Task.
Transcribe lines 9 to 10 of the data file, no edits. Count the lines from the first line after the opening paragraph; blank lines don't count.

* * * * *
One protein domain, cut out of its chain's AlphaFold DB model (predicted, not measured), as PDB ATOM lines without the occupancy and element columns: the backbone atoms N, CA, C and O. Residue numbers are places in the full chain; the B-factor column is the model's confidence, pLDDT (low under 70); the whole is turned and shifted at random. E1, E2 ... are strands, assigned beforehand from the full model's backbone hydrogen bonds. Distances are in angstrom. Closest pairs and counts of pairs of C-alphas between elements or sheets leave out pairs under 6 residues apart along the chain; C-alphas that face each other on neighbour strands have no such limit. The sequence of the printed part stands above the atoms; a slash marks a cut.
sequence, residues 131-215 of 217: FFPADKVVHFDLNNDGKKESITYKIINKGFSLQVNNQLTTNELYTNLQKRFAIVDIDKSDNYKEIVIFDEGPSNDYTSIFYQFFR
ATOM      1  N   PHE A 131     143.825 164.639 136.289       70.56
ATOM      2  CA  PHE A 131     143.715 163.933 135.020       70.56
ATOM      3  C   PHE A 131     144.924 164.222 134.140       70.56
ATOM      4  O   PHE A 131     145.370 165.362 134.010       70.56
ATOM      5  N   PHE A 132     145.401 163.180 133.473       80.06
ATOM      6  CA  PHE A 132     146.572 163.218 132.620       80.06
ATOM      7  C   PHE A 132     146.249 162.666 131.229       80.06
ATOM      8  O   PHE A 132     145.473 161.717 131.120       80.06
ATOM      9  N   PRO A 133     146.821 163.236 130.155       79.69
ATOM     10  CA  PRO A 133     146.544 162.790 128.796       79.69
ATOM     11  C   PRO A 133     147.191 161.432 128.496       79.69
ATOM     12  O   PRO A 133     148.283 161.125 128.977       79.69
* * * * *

ATOM      8  O   PHE A 132     145.473 161.717 131.120       80.06
ATOM      9  N   PRO A 133     146.821 163.236 130.155       79.69